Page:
GM is close to lose the “Government Motors” stigma now that the US Treasury decided to sell it stake in the company and with the possibility of a credit rating upgrade in 2013.
“We lose the stigma of ‘Government Motors’,” GM Treasurer James Davlin said on Sunday during a speech at a conference of automotive analysts. “People will be more focused on the things that they should, which is our underlying operations.”
In December, the US Treasury presented its plans to sell the remaining stake in GM over the next 15 months. GM’s Chief Executive Dan Akerson announced last week that he expects the automaker to gain an investment-grade credit rating this year, also making reference to the company’s strong position as the second largest automaker in China and the US, its large financial cushion and the eleven-quarter streak of profits.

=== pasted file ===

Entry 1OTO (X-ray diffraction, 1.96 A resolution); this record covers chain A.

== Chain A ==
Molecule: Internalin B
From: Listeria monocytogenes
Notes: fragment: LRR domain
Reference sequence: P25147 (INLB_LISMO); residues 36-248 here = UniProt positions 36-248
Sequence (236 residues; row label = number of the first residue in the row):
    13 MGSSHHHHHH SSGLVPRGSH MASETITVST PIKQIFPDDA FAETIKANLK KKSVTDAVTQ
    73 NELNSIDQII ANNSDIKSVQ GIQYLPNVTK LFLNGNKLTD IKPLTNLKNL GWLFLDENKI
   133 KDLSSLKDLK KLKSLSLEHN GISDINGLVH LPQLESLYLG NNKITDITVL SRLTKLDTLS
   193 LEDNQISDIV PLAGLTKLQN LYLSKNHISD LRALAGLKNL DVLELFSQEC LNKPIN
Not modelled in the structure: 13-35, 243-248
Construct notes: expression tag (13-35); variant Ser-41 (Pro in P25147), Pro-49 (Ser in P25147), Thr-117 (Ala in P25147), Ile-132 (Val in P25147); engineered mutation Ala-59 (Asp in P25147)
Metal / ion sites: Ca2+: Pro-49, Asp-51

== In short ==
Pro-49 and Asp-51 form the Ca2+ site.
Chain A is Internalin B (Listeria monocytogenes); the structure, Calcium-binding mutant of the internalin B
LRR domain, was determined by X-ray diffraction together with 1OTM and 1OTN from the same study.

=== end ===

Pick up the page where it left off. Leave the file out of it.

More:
“We want to ensure we have the liquidity to make it through the cyclicality of the industry,” Davlin said a day before the Detroit show.
After the US Treasury announced its exit strategy, GM’s shares have increased almost 20%, reaching $30.36 per share on Friday, January 11th. Still, GM has many challenges to deal with, especially in Europe where the company is struggling to make up for years of losses.